Debriefing is a core element of team learning and simulation-based training (SBT).1–3 It is an instructor-guided conversation among trainees that aims to explore and understand the relationships among events, actions, thought and feeling processes and performance outcomes of the simulation.1 2 4 5 In effective debriefings, learners are encouraged to transfer learning from the simulated setting to the patient care context through reflection.6 7
There are various debriefing approaches available providing advice on how to promote learners’ reflection, for example, the Debriefing with Good Judgment,1 PEARLS,8 The Diamond9 and TeamGAINS.10 In addition, there are techniques available for creating a psychologically safe and engaging setting,11 codebriefing7 and debriefer communication such as advocacy inquiry1 and circular questions.12 Though evidence on the effectiveness of debriefings is growing,5 13–15 empirical research evaluating debriefings during SBT is rare, as are studies comparing different debriefing approaches in SBT.6 Even more, a recent meta-analysis on team training in healthcare concluded that training programmes that involved feedback were less effective than programmes without feedback.16 Although debriefing includes much more than giving feedback, this finding is unsettling and calls for further and more detailed research.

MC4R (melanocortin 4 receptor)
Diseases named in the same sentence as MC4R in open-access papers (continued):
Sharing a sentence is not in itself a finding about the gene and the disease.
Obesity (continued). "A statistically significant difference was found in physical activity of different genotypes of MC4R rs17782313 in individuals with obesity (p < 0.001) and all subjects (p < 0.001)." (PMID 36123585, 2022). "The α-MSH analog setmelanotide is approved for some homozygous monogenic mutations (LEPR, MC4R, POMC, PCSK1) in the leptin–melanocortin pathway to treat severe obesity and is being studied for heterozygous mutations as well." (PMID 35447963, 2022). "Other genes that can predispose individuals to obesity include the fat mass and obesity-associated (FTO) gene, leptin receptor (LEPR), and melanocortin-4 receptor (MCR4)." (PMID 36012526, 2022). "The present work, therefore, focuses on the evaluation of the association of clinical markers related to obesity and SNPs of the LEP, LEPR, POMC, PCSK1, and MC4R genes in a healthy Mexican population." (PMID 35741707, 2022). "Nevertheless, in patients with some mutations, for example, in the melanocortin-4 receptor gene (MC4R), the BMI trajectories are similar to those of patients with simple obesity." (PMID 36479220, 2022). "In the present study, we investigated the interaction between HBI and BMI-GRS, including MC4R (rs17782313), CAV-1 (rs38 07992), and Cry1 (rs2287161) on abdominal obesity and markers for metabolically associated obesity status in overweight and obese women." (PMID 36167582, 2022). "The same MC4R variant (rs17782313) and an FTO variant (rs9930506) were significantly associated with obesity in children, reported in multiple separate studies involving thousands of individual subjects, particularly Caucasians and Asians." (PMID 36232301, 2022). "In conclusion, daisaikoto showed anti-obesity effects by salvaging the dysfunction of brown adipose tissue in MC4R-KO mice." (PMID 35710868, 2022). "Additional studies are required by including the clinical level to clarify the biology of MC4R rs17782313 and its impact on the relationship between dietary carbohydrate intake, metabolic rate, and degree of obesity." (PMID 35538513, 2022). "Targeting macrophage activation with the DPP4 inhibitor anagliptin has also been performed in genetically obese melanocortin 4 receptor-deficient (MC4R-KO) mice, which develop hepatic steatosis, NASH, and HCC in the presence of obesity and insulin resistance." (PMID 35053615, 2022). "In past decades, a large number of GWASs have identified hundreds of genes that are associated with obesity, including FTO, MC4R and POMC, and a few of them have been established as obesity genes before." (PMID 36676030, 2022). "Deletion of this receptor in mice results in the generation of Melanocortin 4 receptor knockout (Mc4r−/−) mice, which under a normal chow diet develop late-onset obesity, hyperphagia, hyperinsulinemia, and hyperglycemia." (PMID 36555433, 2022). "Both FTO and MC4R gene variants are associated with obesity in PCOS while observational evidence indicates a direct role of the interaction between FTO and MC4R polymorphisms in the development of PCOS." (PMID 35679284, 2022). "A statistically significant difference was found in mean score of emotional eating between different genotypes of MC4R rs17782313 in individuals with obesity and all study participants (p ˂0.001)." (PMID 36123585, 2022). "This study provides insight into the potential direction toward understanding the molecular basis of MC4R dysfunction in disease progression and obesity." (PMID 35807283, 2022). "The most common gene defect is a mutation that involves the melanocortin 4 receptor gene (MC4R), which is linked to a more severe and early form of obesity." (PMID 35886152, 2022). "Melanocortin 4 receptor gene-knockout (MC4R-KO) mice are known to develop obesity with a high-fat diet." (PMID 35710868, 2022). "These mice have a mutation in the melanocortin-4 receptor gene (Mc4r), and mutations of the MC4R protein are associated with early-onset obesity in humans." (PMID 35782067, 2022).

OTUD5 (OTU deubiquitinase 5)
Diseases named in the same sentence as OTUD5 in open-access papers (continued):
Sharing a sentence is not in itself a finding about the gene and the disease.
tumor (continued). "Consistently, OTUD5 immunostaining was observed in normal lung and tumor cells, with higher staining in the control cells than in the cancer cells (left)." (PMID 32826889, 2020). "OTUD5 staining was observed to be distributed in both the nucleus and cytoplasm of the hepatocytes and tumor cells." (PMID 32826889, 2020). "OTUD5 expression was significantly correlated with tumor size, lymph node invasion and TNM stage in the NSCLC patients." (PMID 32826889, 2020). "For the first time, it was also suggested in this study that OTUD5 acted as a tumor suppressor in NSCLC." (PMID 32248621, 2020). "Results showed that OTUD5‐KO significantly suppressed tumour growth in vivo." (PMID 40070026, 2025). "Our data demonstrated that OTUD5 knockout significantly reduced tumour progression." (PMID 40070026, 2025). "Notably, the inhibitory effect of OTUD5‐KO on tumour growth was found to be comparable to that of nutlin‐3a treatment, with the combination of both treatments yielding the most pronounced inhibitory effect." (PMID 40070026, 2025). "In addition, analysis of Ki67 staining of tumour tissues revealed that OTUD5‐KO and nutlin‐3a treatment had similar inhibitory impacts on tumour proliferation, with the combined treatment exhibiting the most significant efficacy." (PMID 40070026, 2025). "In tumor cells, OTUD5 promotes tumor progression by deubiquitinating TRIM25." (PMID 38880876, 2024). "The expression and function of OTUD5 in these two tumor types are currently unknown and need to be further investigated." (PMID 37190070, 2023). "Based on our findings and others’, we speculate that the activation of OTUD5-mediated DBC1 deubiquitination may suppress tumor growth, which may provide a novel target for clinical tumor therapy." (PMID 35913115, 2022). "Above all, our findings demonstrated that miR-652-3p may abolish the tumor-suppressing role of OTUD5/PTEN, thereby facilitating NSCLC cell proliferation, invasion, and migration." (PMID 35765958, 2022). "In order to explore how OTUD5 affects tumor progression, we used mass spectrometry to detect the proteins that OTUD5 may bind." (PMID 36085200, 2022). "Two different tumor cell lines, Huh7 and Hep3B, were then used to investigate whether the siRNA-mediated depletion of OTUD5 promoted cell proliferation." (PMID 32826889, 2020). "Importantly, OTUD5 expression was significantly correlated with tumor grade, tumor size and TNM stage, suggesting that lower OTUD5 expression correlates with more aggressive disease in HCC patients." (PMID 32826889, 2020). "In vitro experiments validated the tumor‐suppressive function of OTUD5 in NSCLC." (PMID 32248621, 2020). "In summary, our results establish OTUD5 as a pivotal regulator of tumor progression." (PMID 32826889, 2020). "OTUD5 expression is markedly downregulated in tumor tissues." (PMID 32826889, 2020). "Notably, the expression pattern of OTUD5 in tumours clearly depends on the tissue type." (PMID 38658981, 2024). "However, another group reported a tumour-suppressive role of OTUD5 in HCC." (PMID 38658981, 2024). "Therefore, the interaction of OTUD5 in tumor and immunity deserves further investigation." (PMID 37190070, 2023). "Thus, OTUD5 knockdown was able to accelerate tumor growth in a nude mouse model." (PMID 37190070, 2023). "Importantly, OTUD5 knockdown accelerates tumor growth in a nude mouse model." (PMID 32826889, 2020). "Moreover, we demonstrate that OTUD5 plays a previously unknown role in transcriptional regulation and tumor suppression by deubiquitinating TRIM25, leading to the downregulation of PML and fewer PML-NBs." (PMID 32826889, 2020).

Tools have been developed to assess the quality of debriefings, for example, the Debriefing Assessment for Simulation in Healthcare (DASH)17 and the Objective Structured Assessment of Debriefing (OSAD).18 19 These are behavioural marker systems. When using behavioural marker methodology, users rate the overall quality of different behavioural classes (eg, teamwork and communication) rather than single behaviours.20 Both DASH and OSAD have good psychometric qualities17 18 and are extremely useful for developing simulation instructors’ debriefing competencies. However, in a recent study investigating the value of a 360° OSAD-based evaluation of debriefings by examining expert debriefing evaluators, debriefers and learners, significant differences between these groups were found: debriefers perceived the quality of their debriefings more favourably than expert debriefing evaluators.21 Also, weak agreement between learner and expert evaluators’ perceptions as well as debriefers’ perceptions were found.21 Thus, measuring debriefing quality and processes seems challenging.